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Mojave Tortoise Doesn’t Need Hunting Limits

WASHINGTON (CN) - The National Park Service does not have to protect desert tortoises with special hunting rules in the Mojave National Preserve, a federal judge ruled.

Finding that the agency took the requisite "hard look" at the how a lack of special hunting regulations would impact the species, U.S. District Judge Hellen Huvelle said its decision was not arbitrary or capricious and dismissed the suit filed by Public Employees for Environmental Responsibility (PEER).

The Mojave population of desert tortoises has been protected as a threatened species under the Endangered Species Act since 1995. Hunting or intentional interference with the species is prohibited in its designated critical habitat and on federal lands.

PEER said that the restrictions were necessary to protect the tortoises from the impact of hunting other species in the preserve, which allegedly increased the chances that tortoises would be crushed by cars, startled by gun fire or accidentally shot. The group further argued that the small-game hunting reduced the aesthetic experience of observing tortoises in their natural habitat.

When the Park Service developed its original management plant to protect tortoises in the 1.6 million acre preserve, it included a moratorium during the tortoises' most active period between March and September on any hunting besides big game.

Though the federal law that created the Mojave Preserve requires buy in from the California Department of Fish and Game, the department declined to adopt the moratorium and the Park Service implemented the management plan without it.

PEER petitioned the service in June of 2002 to reinstate the originally proposed hunting restrictions. The Park Service finally denied the petition in October 2010, leading PEER filed suit for an unreasonable eight-year delay.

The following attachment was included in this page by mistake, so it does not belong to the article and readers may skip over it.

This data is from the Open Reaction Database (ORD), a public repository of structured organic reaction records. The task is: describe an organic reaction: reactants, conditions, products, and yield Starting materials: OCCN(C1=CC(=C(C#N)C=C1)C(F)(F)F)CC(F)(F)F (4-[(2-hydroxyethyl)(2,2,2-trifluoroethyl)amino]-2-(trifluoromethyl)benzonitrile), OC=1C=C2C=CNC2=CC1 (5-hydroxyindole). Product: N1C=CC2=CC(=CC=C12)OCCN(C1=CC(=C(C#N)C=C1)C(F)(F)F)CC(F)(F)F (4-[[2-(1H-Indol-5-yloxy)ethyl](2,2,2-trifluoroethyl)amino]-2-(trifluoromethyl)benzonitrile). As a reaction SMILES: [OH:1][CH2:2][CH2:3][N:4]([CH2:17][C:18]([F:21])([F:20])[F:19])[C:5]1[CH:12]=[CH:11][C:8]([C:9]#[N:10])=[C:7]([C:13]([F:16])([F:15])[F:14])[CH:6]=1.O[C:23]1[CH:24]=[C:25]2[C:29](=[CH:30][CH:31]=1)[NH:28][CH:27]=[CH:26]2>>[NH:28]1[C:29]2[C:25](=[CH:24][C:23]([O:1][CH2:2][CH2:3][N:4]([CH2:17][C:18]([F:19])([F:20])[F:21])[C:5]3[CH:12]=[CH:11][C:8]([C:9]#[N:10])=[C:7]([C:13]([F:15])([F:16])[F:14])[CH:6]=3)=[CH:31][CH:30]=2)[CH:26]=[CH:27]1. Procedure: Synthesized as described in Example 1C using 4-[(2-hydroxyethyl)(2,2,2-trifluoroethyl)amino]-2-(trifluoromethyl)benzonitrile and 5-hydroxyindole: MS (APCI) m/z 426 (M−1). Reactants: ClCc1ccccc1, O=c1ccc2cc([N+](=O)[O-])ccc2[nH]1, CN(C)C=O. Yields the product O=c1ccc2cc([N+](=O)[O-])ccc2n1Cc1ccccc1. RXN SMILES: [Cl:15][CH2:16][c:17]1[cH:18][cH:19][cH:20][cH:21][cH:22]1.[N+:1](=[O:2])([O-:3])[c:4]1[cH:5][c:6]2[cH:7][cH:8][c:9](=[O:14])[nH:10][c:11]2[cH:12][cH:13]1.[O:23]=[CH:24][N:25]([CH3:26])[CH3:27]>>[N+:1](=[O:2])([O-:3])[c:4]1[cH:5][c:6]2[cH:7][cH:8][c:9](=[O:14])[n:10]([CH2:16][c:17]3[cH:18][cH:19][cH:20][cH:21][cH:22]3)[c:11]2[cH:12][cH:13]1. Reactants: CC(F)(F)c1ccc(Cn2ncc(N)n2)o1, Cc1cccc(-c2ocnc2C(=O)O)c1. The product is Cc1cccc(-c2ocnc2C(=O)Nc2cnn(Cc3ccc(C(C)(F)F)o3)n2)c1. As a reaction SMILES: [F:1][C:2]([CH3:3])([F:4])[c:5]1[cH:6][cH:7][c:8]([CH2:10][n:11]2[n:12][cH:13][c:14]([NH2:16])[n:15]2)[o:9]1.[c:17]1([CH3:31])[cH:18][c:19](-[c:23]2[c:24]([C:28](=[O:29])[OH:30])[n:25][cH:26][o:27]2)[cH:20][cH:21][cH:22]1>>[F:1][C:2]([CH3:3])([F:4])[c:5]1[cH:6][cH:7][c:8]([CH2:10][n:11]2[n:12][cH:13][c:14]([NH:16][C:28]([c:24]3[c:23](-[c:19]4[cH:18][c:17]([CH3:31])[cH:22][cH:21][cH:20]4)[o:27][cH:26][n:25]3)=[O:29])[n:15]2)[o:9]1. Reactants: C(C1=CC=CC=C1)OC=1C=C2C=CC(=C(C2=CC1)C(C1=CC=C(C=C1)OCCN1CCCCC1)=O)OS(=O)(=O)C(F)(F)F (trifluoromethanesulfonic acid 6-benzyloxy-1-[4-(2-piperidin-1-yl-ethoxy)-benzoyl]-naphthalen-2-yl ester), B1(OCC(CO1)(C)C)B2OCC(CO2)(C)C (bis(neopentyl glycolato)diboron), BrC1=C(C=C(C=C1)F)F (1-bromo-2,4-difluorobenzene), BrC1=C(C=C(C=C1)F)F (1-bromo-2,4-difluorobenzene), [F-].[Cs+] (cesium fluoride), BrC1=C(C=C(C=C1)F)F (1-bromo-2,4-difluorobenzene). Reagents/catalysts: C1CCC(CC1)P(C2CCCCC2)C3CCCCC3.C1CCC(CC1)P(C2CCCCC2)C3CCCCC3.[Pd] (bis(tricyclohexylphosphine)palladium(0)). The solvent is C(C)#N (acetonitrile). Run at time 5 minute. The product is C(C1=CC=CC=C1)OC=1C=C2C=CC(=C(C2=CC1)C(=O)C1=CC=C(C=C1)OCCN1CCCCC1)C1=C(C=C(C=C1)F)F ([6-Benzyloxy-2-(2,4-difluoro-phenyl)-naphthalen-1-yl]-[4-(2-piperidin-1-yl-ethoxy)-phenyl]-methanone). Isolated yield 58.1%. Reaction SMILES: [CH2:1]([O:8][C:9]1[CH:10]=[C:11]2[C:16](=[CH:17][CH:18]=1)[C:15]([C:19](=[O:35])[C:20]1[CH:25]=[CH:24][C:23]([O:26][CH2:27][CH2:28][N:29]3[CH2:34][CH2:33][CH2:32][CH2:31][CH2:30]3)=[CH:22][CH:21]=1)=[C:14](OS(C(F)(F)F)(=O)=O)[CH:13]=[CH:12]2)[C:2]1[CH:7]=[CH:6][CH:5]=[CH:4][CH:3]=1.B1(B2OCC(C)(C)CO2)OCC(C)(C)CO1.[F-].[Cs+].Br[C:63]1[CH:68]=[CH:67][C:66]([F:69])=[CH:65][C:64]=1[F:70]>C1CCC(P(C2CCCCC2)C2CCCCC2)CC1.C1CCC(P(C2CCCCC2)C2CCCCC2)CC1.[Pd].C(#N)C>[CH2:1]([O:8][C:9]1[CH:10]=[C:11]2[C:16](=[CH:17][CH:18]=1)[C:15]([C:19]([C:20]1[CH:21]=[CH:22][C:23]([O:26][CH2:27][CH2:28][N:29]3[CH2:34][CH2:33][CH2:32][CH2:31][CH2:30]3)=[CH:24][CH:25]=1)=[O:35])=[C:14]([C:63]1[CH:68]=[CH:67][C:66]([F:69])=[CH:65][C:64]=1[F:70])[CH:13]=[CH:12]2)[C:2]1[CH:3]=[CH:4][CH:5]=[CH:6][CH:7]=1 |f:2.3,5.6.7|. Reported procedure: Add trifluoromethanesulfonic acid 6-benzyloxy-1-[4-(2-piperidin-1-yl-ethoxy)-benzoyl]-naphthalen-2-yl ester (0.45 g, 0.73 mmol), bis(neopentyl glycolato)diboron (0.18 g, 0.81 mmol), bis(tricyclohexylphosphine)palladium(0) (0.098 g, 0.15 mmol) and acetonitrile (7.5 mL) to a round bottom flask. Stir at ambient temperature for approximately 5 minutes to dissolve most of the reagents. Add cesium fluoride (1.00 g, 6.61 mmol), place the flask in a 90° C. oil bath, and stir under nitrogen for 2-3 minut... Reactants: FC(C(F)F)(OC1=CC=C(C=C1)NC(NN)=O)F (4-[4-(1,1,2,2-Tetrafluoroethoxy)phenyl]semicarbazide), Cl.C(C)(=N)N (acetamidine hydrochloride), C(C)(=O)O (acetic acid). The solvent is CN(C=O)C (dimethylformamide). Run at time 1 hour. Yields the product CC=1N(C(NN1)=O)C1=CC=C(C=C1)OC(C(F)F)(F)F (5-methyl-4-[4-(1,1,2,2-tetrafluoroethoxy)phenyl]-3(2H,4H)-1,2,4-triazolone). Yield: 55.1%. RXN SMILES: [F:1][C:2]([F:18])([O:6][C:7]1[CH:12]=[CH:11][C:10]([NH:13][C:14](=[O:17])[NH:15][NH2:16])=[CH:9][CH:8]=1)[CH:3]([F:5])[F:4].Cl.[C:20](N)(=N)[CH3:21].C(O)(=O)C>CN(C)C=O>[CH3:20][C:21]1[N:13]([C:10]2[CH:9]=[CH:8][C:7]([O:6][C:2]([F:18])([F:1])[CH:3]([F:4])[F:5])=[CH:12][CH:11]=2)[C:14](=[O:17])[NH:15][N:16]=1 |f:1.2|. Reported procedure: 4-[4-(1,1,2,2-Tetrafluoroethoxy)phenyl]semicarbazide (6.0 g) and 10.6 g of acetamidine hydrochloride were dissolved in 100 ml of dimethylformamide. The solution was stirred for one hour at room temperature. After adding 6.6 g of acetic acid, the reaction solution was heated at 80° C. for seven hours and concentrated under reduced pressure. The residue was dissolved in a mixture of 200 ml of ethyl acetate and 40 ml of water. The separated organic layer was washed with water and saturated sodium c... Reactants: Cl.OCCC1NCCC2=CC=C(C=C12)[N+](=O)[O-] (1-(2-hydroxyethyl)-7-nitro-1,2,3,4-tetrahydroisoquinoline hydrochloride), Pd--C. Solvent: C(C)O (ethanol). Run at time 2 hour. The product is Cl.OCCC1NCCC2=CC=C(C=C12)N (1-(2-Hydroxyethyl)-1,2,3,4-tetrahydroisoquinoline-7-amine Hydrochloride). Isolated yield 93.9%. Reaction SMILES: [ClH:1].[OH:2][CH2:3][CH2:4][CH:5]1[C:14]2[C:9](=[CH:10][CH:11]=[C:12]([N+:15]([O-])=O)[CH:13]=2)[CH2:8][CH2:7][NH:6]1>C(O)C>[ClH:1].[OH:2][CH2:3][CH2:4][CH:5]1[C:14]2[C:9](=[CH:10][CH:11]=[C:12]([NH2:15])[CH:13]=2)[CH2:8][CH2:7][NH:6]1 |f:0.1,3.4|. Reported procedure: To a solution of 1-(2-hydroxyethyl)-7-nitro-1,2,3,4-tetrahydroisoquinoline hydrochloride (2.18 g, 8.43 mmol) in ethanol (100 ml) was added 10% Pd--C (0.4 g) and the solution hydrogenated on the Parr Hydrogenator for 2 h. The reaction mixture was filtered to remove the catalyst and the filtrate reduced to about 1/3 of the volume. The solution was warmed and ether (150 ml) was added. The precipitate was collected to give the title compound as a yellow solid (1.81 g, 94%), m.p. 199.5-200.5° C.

The service recognized that it had changed its position on the hunting regulations but argued that no evidence had emerged to show that the tortoises had been harmed by small-game hunting in the preserve in the years since the threatened listing.

It also said that the original recommendations were based on inferences made by the U.S. Fish and Wildlife Service about the potential impact of hunting rather than on any scientific studies specific to the tortoises in the preserve.

Appealing the denial of its petition, PEERS moved for summary judgment to implement the restrictions. It claimed that the service's decision constituted an arbitrary and capricious decision in violation of the Administrative Procedures Act and the National Environmental Protection Act.

Huvelle dismissed both claims, however, saying that the PEER suit rested on the assumption that the Park Service's previous inclusion of hunting restrictions in the original management plan showed that it believed the environmental impact of hunting was indeed significant.

"However, the portions cited do not demonstrate that NPS [the National Park Service] in fact found significant environmental impacts, as plaintiff contends, but rather reflect defendants' policy judgment in response to inconclusive data," Huvelle wrote, referring to PEER's citation of the original management plan.

"The problem is that, in 1994, there was little evidence that small game hunting was in fact a significant threat to tortoise mortality and, today, despite efforts to improve monitoring and survey techniques, there is still a paucity of data showing that small game hunting impacts desert tortoises," she added.

Park Service made a "reasoned" response to PEER's petition, consulting extensive records consulted on the maiming or injury of every tortoise in the preserve, the court found.

"Ultimately, the record shows that defendants have satisfied their burden; they have taken a 'hard look' at the impact of not enacting the special hunting regulations and have made a determination, which is supported by the record, that this decision will not have a significant environmental impact," Huvelle wrote.

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